I think this video is really cool, I'm giving serious consideration to getting one of these, and possibly a 3D setup for one of my machines
    I think this upgrade would be a big improvement, however I've not been able to find out much more about it or find it's model number or read the manual.
    I've been told that the controller from scaps is far better but it's also far more expensive....

    Rab
    cnc-toolkit

  12. #27
    Quote Originally Posted by Rab Gordon View Post
    Thanks,
    How would this segmentation method work when engraving a ring with a curved (D-Shaped) cross-section ? The diameter is larger in the middle of the ring and decreases as it goes towards the edges.

    Rab
    cnc-toolkit

    Depends on the lense used, I stick to a 160mm for testing and if I need to go bigger because due to marking size or focal range it's 254mm then 330mm but the beam diameter increases heavily and results might not work depending on the accuracy needed. The segmentation or splitting is a issue when it's a full wrap graphic without any breaks, you can manually set each segment as well to dodge splitting a letter or graphic in half. I wish non segmentation rotary would work but it just can't for engraving and single point outline has limited applications.

  13. #28
    So while I've mentioned 'micro-splits' above, I've never actually tried it-- till now

    Just finished a job with the rotary and decided to experiment. Here's what I did-

    First, I wanted to have the rotary microstep to its nearest equal 'built in' stepping distance, so- I changed my rotary's step driver to rotate 20,000 steps a long time ago. The part I engraved is 1.25" diameter, which is 31.75mm, times pi = 99.7458mm, divided by 20,000 steps = .00498729mm per step. Ok, so .005mm should work. HOWEVER- as I type this I just realized I'd factored the stepping using the 31.75 diameter rather than the 99.75mm circumference-! This gave me a .004mm distance... So regardless of that, the test came out okay, but I'm wondering if I'd used .005mm as a reference if this would've turned out better...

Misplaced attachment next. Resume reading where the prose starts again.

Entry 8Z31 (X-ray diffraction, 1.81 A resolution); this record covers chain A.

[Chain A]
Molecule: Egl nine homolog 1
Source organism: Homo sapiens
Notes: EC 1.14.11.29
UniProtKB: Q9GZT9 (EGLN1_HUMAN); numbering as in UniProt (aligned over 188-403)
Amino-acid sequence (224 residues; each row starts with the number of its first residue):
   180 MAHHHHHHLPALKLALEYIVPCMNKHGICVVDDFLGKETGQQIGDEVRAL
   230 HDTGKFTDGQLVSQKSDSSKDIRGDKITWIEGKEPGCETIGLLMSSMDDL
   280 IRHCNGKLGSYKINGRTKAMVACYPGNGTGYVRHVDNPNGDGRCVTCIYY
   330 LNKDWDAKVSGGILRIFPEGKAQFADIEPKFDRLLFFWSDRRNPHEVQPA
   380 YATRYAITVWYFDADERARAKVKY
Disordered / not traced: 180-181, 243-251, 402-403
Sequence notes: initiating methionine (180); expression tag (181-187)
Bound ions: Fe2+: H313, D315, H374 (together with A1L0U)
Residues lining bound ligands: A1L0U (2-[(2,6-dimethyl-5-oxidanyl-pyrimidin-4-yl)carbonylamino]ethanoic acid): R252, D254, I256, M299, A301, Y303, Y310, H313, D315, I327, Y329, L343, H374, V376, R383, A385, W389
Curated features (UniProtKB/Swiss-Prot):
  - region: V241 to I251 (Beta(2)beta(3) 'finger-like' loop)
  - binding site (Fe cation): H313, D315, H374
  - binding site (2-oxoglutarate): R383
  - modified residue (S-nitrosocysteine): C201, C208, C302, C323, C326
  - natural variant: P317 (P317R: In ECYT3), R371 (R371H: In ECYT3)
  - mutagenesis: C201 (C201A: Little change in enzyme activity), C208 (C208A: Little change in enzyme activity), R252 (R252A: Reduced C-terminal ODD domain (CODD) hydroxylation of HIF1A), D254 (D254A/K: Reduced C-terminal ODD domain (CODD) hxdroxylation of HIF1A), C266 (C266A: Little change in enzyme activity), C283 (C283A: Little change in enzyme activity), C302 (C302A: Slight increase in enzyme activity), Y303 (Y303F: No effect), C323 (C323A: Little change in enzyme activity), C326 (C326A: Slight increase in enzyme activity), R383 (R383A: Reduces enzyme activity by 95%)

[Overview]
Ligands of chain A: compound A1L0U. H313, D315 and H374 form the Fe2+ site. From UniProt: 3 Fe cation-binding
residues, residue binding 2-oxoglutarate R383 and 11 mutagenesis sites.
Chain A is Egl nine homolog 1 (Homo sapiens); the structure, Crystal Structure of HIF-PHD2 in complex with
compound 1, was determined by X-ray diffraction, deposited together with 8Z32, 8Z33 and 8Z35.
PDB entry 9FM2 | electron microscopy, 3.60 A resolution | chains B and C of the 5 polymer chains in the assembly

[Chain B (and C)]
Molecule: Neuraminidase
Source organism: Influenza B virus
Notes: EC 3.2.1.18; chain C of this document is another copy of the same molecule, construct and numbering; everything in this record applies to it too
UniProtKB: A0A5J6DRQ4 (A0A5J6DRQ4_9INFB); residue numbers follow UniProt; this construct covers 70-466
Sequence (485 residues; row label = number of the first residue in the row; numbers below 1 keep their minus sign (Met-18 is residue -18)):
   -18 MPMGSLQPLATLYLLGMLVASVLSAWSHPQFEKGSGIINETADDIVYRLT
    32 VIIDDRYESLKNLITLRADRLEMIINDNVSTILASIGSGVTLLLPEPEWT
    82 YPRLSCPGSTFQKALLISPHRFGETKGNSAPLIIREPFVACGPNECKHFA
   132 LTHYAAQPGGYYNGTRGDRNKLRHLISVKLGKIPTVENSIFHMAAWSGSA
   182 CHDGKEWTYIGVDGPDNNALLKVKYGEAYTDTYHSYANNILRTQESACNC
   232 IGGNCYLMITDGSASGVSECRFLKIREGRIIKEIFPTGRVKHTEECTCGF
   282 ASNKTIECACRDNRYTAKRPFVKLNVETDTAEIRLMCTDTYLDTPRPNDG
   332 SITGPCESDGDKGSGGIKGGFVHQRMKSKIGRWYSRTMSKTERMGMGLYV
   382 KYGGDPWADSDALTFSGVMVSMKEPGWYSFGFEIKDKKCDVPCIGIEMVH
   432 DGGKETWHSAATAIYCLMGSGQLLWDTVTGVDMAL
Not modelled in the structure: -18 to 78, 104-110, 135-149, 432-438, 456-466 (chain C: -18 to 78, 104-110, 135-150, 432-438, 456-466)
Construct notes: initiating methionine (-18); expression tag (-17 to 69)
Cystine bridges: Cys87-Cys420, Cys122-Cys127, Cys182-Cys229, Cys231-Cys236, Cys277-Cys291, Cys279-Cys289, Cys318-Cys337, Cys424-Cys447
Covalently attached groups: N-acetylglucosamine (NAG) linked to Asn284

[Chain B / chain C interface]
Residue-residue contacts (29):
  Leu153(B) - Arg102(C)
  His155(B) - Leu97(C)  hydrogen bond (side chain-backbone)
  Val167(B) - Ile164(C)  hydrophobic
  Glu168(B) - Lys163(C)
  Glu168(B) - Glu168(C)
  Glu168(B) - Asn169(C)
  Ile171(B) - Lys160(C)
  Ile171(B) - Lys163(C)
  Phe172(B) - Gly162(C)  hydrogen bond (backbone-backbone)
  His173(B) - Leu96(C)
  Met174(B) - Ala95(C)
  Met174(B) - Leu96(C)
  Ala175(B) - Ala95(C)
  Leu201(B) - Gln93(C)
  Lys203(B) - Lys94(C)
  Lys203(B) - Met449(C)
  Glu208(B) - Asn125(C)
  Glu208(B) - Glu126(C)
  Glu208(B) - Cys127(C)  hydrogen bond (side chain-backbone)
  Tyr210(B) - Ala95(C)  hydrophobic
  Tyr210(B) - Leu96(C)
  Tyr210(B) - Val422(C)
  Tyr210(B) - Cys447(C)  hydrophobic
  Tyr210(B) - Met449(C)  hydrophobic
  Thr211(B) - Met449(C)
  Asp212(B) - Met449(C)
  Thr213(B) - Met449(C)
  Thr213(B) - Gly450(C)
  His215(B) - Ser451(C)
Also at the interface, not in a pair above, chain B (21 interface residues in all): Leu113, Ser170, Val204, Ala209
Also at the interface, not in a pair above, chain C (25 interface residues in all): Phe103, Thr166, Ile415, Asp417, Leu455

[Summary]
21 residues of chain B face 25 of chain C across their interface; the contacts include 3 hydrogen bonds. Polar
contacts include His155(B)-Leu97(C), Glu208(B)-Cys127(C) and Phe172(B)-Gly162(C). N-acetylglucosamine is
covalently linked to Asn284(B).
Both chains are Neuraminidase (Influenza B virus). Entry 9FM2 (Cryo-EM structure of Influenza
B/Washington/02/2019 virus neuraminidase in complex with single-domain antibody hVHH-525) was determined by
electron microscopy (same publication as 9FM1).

anyway--

    So using the .004mm reference, to start I used a .08mm 45-135 degrees cross hatch, and I used a .16mm split size; the hatch and split sizes being multiples of .004--
    I then engraved the top 'Liberty' graphic...

    For the bottom graphic I used identical settings EXCEPT that I changed the split size to a full 2mm...

    Results:
    ro1.jpg
    Not too bad really, as far as normal viewing goes. But note the top version is not as white as the bottom version, there's a reason for that...

    Closeup of the top version, notice the vertical lines, they appear to be hatch lines but,
    they're actually all the .16mm spaced split lines...
    ro2.jpg
    But the engraving and image in general looks very nice, but the hatch engraving is
    hidden BY the split lines, which is why this engraving doesn't appear as white, the hatch engraving